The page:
No. 21, January Term, 1977, Appeal from the Order of the Superior Court, affirming the Judgment of Sentence of the Court of Common Pleas, Philadelphia County, at No. 445, February Session, 1973.
Klovsky, Kuby & Harris, William D. Harris, Philadelphia, for appellant.
F. Emmett Fitzpatrick, Dist. Atty., Steven H. Goldblatt, Deputy Dist. Atty. for Law, Jane C. Greenspan, Asst. Dist. Atty., Philadelphia, for appellee.
Eagen, C. J., and O'Brien, Roberts, Pomeroy, Nix, Manderino and Larsen, JJ. O'Brien, and Pomeroy, JJ., concurred in the result. Eagen, C. J., noted his dissent. Roberts and Manderino, JJ., filed dissenting opinions.
Appellant, Shirley Henderson, was convicted of involuntary manslaughter after a non-jury trial in the Court of Common Pleas of Philadelphia County. After post-trial motions were denied, appellant was sentenced to serve a maximum term of imprisonment of three years. No expressed minimum sentence was imposed in compliance with the Act of July 16, 1968, P.L. 349, § 1, 61 P.S. § 566, which directed that sentencing courts should not set minimum sentences for women who were being committed to the State Correctional Institution at Muncy. Upon appeal, the Superior Court vacated the judgment of sentence and remanded for reconsideration of sentence. Commonwealth v. Henderson, 234 Pa. Super. 525, 341 A.2d 195 (1975). The basis for the Superior Court's order was the trial court's erroneous belief that the maximum sentence was five years whereas the maximum sentence was, in fact, three years. The Superior Court concluded that this mistaken belief might have influenced the sentence actually imposed.*fn1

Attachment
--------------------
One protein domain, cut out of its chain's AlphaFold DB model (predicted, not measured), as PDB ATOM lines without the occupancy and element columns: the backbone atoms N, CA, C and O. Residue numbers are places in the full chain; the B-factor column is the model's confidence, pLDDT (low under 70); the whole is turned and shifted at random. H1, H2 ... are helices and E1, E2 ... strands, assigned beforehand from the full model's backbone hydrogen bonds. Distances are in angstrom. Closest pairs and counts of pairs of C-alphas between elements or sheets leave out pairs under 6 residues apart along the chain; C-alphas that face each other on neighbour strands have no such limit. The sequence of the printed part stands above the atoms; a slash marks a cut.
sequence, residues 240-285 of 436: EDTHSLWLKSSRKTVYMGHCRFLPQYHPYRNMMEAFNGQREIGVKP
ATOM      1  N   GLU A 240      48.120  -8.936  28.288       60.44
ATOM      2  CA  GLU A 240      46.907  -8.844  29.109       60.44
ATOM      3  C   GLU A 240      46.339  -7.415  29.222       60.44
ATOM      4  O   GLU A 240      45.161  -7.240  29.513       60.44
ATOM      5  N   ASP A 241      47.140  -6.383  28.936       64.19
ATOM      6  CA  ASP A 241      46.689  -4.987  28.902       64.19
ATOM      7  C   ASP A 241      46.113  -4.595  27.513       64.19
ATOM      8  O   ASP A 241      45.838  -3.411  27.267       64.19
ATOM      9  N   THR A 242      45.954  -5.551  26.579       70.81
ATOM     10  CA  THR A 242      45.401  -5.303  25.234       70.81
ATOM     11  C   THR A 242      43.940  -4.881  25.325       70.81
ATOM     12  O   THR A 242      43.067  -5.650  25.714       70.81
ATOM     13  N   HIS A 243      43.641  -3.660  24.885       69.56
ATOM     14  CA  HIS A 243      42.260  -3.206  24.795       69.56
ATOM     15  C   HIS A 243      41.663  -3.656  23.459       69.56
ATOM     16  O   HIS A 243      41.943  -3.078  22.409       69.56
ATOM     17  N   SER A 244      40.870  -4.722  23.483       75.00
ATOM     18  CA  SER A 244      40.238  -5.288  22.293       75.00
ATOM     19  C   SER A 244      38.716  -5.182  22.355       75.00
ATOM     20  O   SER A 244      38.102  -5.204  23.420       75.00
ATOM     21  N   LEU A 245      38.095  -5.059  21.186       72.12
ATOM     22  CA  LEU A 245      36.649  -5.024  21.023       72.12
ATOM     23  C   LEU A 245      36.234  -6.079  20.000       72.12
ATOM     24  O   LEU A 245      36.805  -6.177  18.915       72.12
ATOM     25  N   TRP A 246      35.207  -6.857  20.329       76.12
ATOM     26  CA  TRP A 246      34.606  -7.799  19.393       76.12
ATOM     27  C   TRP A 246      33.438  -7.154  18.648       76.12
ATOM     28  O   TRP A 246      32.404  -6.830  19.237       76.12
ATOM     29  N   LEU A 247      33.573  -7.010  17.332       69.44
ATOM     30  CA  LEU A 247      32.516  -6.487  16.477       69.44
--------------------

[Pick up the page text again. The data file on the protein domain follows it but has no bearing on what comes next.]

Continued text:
Upon resentencing, the trial court imposed a sentence of six months to three years. Appellant again appealed to the Superior Court, this time contending that the second sentence
represented an enhanced penalty. The Superior Court affirmed the trial court without an opinion and we granted appellant's request for review.
In the interim between the imposition of the original sentence and the resentencing, this Court handed down its decision in Commonwealth v. Butler, 458 Pa. 289, 328 A.2d 851 (1974). In Butler, we held that section 1 of the Act of July 16, 1968, supra insofar as it required trial courts not to fix minimum sentences when sentencing women, was unconstitutional. Thus any sentence of a woman to the State Correctional Institution at Muncy after the date of our decision in Butler would properly contain a minimum as well as a maximum sentence.
Appellant argues before us that the imposition of a minimum sentence not previously imposed is an increase in the punishment violative of the double jeopardy protection or the due process provision. The Commonwealth responds by charging the issue as framed in the appeal before this Court is broader than the grounds relied upon in the Petition for Allowance of Appeal we granted. Specifically, it is contended that appellant had restricted her request for review to a determination of a possible double jeopardy violation and therefore we should not consider the present assertion of a due process violation.